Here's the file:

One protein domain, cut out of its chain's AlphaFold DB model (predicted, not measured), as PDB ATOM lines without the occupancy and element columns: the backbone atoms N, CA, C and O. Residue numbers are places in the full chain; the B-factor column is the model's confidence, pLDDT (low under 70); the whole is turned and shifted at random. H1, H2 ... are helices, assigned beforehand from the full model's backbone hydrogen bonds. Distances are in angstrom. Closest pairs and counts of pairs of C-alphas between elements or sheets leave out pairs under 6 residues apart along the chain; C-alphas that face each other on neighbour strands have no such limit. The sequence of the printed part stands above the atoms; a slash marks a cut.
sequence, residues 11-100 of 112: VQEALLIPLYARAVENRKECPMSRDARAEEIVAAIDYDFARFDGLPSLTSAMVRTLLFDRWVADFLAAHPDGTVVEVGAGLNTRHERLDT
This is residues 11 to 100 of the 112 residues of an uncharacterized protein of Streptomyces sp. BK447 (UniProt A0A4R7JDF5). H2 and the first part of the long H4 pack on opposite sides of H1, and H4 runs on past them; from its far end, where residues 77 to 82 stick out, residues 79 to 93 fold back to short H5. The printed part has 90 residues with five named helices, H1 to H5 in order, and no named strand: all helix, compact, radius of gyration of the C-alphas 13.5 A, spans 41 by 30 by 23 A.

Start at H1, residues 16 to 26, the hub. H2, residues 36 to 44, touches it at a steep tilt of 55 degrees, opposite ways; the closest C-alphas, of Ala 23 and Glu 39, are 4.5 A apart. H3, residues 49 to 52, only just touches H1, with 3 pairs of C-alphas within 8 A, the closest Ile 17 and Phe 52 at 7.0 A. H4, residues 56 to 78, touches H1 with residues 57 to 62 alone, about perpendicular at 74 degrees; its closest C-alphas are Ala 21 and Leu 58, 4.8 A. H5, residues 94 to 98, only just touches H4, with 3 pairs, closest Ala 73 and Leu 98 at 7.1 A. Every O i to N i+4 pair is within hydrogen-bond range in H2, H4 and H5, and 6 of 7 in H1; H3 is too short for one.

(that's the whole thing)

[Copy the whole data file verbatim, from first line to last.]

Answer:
One protein domain, cut out of its chain's AlphaFold DB model (predicted, not measured), as PDB ATOM lines without the occupancy and element columns: the backbone atoms N, CA, C and O. Residue numbers are places in the full chain; the B-factor column is the model's confidence, pLDDT (low under 70); the whole is turned and shifted at random. H1, H2 ... are helices, assigned beforehand from the full model's backbone hydrogen bonds. Distances are in angstrom. Closest pairs and counts of pairs of C-alphas between elements or sheets leave out pairs under 6 residues apart along the chain; C-alphas that face each other on neighbour strands have no such limit. The sequence of the printed part stands above the atoms; a slash marks a cut.
sequence, residues 11-100 of 112: VQEALLIPLYARAVENRKECPMSRDARAEEIVAAIDYDFARFDGLPSLTSAMVRTLLFDRWVADFLAAHPDGTVVEVGAGLNTRHERLDT
This is residues 11 to 100 of the 112 residues of an uncharacterized protein of Streptomyces sp. BK447 (UniProt A0A4R7JDF5). H2 and the first part of the long H4 pack on opposite sides of H1, and H4 runs on past them; from its far end, where residues 77 to 82 stick out, residues 79 to 93 fold back to short H5. The printed part has 90 residues with five named helices, H1 to H5 in order, and no named strand: all helix, compact, radius of gyration of the C-alphas 13.5 A, spans 41 by 30 by 23 A.

Start at H1, residues 16 to 26, the hub. H2, residues 36 to 44, touches it at a steep tilt of 55 degrees, opposite ways; the closest C-alphas, of Ala 23 and Glu 39, are 4.5 A apart. H3, residues 49 to 52, only just touches H1, with 3 pairs of C-alphas within 8 A, the closest Ile 17 and Phe 52 at 7.0 A. H4, residues 56 to 78, touches H1 with residues 57 to 62 alone, about perpendicular at 74 degrees; its closest C-alphas are Ala 21 and Leu 58, 4.8 A. H5, residues 94 to 98, only just touches H4, with 3 pairs, closest Ala 73 and Leu 98 at 7.1 A. Every O i to N i+4 pair is within hydrogen-bond range in H2, H4 and H5, and 6 of 7 in H1; H3 is too short for one.